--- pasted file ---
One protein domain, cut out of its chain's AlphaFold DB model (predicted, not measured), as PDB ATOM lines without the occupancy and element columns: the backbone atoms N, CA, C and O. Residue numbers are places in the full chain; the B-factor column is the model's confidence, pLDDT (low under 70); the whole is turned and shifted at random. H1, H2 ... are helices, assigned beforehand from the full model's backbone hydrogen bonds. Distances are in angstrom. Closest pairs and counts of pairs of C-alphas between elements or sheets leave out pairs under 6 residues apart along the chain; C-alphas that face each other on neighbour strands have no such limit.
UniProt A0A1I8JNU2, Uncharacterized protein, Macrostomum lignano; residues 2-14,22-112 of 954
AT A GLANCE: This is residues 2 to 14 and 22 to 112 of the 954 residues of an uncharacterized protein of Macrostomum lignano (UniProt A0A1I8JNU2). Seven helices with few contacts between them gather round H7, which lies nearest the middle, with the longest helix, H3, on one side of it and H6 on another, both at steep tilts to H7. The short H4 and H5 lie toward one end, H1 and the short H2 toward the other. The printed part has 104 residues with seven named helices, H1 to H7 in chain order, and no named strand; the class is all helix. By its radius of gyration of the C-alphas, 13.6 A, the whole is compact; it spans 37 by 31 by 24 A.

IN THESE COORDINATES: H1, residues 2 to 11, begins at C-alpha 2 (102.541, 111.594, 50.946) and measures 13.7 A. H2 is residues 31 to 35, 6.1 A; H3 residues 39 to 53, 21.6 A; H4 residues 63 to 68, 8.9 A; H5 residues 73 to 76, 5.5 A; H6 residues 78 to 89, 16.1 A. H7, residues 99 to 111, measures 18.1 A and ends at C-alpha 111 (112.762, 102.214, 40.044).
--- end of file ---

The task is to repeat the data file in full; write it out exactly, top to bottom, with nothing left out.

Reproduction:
One protein domain, cut out of its chain's AlphaFold DB model (predicted, not measured), as PDB ATOM lines without the occupancy and element columns: the backbone atoms N, CA, C and O. Residue numbers are places in the full chain; the B-factor column is the model's confidence, pLDDT (low under 70); the whole is turned and shifted at random. H1, H2 ... are helices, assigned beforehand from the full model's backbone hydrogen bonds. Distances are in angstrom. Closest pairs and counts of pairs of C-alphas between elements or sheets leave out pairs under 6 residues apart along the chain; C-alphas that face each other on neighbour strands have no such limit.
UniProt A0A1I8JNU2, Uncharacterized protein, Macrostomum lignano; residues 2-14,22-112 of 954
AT A GLANCE: This is residues 2 to 14 and 22 to 112 of the 954 residues of an uncharacterized protein of Macrostomum lignano (UniProt A0A1I8JNU2). Seven helices with few contacts between them gather round H7, which lies nearest the middle, with the longest helix, H3, on one side of it and H6 on another, both at steep tilts to H7. The short H4 and H5 lie toward one end, H1 and the short H2 toward the other. The printed part has 104 residues with seven named helices, H1 to H7 in chain order, and no named strand; the class is all helix. By its radius of gyration of the C-alphas, 13.6 A, the whole is compact; it spans 37 by 31 by 24 A.

IN THESE COORDINATES: H1, residues 2 to 11, begins at C-alpha 2 (102.541, 111.594, 50.946) and measures 13.7 A. H2 is residues 31 to 35, 6.1 A; H3 residues 39 to 53, 21.6 A; H4 residues 63 to 68, 8.9 A; H5 residues 73 to 76, 5.5 A; H6 residues 78 to 89, 16.1 A. H7, residues 99 to 111, measures 18.1 A and ends at C-alpha 111 (112.762, 102.214, 40.044).